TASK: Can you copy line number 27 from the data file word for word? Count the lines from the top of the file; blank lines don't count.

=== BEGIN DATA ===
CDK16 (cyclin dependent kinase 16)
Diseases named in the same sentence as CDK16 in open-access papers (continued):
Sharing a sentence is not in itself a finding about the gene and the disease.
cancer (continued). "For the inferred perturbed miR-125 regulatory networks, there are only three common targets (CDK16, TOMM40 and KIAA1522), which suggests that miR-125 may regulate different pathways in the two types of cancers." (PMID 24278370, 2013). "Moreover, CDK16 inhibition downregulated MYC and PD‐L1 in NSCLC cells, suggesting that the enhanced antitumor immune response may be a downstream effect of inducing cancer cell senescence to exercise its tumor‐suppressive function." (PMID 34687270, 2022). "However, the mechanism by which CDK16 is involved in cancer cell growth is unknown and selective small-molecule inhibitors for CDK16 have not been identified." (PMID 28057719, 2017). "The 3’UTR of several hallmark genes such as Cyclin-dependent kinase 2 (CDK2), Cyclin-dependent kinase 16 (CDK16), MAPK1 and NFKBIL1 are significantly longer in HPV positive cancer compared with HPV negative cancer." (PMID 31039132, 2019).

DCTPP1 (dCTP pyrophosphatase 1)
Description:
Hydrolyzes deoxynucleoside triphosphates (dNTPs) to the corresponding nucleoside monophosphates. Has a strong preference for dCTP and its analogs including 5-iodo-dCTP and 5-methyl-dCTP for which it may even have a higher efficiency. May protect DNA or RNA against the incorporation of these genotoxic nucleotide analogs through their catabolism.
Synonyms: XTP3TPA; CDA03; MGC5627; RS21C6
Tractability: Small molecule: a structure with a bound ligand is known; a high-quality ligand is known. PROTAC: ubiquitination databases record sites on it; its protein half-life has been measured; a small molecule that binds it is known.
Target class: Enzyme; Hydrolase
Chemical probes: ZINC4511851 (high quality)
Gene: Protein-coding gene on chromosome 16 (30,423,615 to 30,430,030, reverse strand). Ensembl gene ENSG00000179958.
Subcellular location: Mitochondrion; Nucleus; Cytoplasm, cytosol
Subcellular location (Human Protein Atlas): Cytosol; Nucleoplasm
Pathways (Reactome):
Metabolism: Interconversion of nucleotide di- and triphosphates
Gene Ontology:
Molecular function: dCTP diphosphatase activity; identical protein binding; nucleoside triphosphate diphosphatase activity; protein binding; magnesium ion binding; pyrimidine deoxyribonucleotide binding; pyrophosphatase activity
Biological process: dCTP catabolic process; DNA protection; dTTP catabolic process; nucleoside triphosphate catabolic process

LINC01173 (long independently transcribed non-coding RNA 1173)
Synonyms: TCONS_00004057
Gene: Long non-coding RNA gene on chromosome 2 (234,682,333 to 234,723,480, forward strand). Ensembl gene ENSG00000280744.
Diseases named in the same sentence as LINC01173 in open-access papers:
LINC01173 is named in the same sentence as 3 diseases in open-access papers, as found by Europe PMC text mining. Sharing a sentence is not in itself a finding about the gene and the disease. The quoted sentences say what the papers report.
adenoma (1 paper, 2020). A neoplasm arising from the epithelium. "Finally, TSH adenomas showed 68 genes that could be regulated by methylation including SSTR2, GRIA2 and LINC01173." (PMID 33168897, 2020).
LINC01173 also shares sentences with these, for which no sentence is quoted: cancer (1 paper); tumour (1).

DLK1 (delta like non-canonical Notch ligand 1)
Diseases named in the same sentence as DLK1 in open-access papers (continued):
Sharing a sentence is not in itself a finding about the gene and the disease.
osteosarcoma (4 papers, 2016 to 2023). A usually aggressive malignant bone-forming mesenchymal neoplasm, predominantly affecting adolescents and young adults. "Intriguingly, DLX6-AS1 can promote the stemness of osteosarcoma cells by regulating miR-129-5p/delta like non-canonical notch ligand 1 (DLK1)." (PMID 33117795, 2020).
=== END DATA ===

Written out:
DLK1 (delta like non-canonical Notch ligand 1)